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Bethlehem: Church of the Nativity

The Church of the Nativity is a basilica located in Bethlehem, Palestinian territories, and is considered to be the oldest continuously operating Christian church in the world.

The church was originally commissioned in 327 AD by Constantine and his mother Helena over the site that is still traditionally considered to be located over the cave that marks the birthplace of Jesus of Nazareth. The Church of the Nativity site's original basilica was completed in 339 AD and destroyed by fire during the Samaritan Revolts in the sixth century AD. A new basilica was built 565 AD by the Byzantine Empire, restoring the architectural tone of the original.

The site has had numerous additions since this second construction, including its prominent bell towers. Due to its cultural and geographical history, the site holds a prominent religious significance to those of both the Christian and Muslim faiths.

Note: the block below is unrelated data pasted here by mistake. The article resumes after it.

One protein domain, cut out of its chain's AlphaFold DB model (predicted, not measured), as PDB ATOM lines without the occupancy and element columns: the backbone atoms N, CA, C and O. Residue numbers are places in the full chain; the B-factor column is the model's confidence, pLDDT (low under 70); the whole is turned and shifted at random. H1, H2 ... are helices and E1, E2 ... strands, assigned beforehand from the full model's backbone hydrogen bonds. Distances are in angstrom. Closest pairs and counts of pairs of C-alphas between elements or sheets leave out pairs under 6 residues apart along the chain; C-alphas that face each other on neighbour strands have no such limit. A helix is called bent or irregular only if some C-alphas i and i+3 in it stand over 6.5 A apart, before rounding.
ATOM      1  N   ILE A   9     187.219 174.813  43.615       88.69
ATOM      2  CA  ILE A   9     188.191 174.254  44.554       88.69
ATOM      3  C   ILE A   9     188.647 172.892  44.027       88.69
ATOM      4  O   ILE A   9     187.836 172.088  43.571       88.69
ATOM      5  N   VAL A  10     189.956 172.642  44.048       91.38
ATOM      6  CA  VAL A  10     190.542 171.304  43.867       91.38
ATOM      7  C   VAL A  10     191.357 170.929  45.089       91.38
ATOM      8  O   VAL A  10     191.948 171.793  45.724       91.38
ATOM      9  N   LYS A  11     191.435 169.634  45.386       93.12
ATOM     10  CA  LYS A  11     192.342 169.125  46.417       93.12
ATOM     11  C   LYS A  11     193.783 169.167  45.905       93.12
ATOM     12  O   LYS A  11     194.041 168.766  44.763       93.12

The site of the Church of the Nativity is a World Heritage Site, and was the first to be listed under Palestine by the United Nations Educational, Scientific and Cultural Organization (UNESCO). The site is also on UNESCO's List of World Heritage Sites in Danger.

The church is administered jointly by Roman Catholic, Greek Orthodox and Armenian Apostolic authorities. All three traditions maintain monastic communities on the site

The structure of the site. of the Church of the Nativity is a combination of two churches and a crypt beneath—the Grotto of the Nativity where tradition states that Jesus of Nazareth was born and a fourteen-point silver star, beneath the altar in the Grotto marks the traditional spot believed to be the birthplace of Jesus Christ.

filmmaker: CompulsiveTraveler

country: Israel

channel: arts & culture

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